Cardiff City missed the chance to return to the top of the Championship when they drew 1-1 at Reading, but were mighty relieved with the point after a controversial late equaliser.
Jay Bothroyd, the League's top-scoer, was adjudged to have scored in the 77th minute when his 25-yard shot rebounded of the underside of the bar. Yet the replays showed the ball had not crossed the line. The Reading players were furious and surrounded the referee, Andy D'Urso, at the final whistle. Noel Hunt had given them the advantage in the fifth minute.
As it proved, Cardiff were actually able to lengthen their lead over Swansea, their neighbours in third place, to four points. Their fellow Welshmen lost for this first time in seven League games courtesy of a sixth-minute strike from Bristol City's Jon Stead at the Liberty Stadium.
It was the first time the Swans defence had been breached in more than six hours. Jamal Campbell-Ryce set up the goal when his shot was kept out by Dour de Vries. However, the goalkeeper's save was in vain as Stead, the former Blackburn striker, followed up.
Bristol City's rise out of the relegation zone capped an interesting night at the bottom of the Championship. Steve Howard scored a late penalty to rescue a point for Leicester. Sheffield United, who are also involved in the basement battle, must have believed they had secured all three points as they went into injury time 2-1 to the good after a Mark Yeates double negated an early Paul Gallagher strike.
It meant that Hull City found themselves in the bottom three, although there was reason for optimism at the KC Stadium. The East Yorkshire businessman Assem Allam and his son Ehab have confirmed their takeover, subject to due diligence. They have pledged to take over the club's debts, believed to be around £20million, and make funds available to manager Nigel Pearson in the January transfer window. The club have yet to confirm the deal but a statement from the Allams read: "Businessmen Assem and Ehab Allam have agreed a Heads of Terms arrangement with Hull City owner Russell Bartlett to take a controlling interest in the club.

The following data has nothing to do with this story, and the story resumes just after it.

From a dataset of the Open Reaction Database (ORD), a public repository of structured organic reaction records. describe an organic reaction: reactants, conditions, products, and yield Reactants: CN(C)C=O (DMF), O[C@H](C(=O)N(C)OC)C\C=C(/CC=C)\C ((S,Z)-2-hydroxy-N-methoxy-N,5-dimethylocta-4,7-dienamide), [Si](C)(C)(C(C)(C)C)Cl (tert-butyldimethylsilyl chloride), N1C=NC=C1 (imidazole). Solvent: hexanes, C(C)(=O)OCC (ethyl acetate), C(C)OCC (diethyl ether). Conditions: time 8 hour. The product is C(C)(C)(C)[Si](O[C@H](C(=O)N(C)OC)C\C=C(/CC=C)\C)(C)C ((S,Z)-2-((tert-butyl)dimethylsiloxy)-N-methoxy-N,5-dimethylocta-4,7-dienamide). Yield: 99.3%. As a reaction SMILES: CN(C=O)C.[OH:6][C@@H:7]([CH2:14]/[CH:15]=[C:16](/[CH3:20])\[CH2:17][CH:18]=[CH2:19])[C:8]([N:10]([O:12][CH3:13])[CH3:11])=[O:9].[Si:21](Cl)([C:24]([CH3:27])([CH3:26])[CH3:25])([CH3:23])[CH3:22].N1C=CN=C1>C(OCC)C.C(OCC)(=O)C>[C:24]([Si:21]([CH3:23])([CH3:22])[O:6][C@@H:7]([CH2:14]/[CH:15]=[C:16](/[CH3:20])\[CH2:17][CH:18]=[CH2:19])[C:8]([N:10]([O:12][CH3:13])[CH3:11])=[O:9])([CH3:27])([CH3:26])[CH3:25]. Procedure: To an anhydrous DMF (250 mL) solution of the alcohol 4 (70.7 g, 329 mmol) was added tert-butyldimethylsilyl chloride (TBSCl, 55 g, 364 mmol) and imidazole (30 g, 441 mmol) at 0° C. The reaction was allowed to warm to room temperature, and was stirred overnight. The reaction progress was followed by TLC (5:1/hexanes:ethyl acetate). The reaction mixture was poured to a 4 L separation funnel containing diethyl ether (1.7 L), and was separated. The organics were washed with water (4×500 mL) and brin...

"The deal was reached at 7pm last night [Tuesday] after several weeks of negotiations, leaving only the legal processes to be completed by the end of November." Allam Sr later told the BBC that he expects the legal process to take up to three weeks.
City have won just three of their first 16 League games under Nigel Pearson's stewardship, leading to speculation in some quarters over the manager's future, but Allam added: "He's safe, but this is a decision for other people."
Allam left his native Egypt in 1968 after speaking out against dictator Gamal Abdel Nasser's regime and studied economics at the University Of Hull before working for local company Tempest Diesel as an accountant, buying it out in 1981 and renaming it Allam Marine. The company's turnover reached £116mi last year and Allam's fortune is estimated at £150m.Reuse content